Beach smoking ban delayed until February

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The government has delayed enforcement of its smoking ban on Pattaya and other popular beaches to better educate the public about the cost of lighting up on the sand.
The government has delayed enforcement of its smoking ban on Pattaya and other popular beaches to better educate the public about the cost of lighting up on the sand.

PATTAYA – The government has delayed enforcement of its smoking ban on Pattaya and other popular beaches to better educate the public about the cost of lighting up on the sand.

Thailand’s Department of Marine and Coastal Resources has implemented a smoking ban on 20 of the country’s beaches, including Pattaya and Jomtien.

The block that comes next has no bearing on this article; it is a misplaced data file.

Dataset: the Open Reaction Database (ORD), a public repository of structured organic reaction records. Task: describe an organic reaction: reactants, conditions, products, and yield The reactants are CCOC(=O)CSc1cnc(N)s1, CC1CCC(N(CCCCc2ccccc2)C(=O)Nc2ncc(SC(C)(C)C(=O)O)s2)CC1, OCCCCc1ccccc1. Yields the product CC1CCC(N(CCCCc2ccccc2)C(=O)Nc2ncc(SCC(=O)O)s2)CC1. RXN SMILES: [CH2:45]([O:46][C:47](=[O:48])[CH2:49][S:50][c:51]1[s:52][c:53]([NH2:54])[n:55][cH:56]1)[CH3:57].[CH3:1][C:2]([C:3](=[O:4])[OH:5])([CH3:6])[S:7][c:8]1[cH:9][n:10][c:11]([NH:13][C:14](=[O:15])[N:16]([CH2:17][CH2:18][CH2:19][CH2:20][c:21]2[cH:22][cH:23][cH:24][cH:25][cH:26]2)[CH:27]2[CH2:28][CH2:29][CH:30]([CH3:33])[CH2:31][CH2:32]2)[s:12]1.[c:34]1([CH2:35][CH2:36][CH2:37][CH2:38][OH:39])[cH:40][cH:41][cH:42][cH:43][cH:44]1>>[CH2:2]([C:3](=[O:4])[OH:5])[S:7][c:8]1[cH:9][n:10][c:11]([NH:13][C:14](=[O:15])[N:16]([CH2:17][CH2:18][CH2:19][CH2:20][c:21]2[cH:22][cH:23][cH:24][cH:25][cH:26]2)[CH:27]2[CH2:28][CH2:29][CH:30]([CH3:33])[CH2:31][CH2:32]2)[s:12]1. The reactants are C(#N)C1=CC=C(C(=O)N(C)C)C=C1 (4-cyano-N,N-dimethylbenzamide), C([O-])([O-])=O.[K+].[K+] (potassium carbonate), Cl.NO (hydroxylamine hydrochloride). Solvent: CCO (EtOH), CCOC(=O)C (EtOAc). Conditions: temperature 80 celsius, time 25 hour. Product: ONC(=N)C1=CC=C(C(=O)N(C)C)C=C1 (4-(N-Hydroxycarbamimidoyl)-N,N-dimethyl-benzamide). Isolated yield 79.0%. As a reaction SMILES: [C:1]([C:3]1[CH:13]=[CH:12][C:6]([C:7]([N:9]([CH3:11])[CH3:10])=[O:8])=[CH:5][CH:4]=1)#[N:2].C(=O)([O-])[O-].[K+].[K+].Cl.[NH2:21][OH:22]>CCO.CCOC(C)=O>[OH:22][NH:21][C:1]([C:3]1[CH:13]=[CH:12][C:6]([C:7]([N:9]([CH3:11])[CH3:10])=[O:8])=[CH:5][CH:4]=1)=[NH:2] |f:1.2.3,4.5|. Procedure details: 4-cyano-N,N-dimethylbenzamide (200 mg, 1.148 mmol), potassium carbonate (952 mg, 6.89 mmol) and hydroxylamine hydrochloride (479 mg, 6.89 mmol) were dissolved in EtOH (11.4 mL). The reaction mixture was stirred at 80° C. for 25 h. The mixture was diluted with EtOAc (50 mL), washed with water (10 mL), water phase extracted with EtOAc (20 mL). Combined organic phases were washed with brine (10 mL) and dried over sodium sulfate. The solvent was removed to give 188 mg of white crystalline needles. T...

This is all due to massive amount of cigarette butts being collected from public beaches and research confirms they could be harmful to the environment. The ban was to take effect Nov. 1.

Under the new law, smokers could be fined up to 100,000 baht and sentenced to a year in prison.

However, public backlash and unpreparedness by local officials forced the government to backpedal and postpone enforcement of the ban until Feb. 1.

Pattaya clearly was unprepared to do anything about smoking on the beach. By Nov. 2 no signs had been erected on any beach and plenty of sunbathers and vendors were puffing away as normal.

A few municipal police officers were seen on Pattaya Beach informing people of the ban.

Kalong Pongsrisai, 43, a Jomtien Beach vendor, said she smokes, but tries to keep it on the down-low as many of her customers don’t. She said she also uses an ash tray and doesn’t throw butts on the sand.

Other beaches on the banned list are Bangsaen and Tham Pang on Koh Si Chang, Mae Phim in Rayong and Laem Sing in Chanthaburi. The ban is expected to be widened to all public beachfronts eventually.